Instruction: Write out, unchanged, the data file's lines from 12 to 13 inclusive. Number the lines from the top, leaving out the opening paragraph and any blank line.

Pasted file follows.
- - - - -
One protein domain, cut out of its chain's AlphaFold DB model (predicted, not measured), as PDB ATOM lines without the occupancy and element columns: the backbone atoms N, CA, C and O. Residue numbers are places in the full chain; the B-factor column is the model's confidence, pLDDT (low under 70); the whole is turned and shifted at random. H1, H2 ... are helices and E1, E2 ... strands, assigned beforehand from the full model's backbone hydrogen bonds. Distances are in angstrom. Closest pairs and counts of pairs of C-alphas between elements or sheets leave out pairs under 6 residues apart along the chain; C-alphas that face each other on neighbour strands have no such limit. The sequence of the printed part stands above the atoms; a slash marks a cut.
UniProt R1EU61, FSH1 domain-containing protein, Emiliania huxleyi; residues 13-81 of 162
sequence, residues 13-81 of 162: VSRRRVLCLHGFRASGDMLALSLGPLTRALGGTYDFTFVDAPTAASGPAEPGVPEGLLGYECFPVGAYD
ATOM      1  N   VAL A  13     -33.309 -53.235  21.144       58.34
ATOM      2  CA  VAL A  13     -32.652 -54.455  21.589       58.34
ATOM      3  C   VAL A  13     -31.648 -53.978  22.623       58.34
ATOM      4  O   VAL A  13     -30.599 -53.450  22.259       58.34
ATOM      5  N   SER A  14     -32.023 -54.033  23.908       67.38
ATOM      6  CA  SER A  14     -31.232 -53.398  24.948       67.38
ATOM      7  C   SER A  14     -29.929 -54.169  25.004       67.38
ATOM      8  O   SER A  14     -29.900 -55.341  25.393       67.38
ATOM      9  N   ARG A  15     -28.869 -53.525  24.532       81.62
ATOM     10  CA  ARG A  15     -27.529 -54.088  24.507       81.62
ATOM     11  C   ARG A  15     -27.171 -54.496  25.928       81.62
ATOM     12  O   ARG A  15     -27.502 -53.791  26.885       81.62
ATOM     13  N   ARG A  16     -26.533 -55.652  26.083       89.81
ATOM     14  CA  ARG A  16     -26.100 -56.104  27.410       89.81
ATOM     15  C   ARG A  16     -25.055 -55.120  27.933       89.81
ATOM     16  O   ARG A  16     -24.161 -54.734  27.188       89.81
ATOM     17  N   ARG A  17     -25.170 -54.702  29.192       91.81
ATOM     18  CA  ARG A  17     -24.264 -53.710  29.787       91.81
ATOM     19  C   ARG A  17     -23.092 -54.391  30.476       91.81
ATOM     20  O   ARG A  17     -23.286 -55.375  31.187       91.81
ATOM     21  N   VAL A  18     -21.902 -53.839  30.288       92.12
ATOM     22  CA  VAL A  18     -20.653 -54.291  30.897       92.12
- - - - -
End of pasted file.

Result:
ATOM     10  CA  ARG A  15     -27.529 -54.088  24.507       81.62
ATOM     11  C   ARG A  15     -27.171 -54.496  25.928       81.62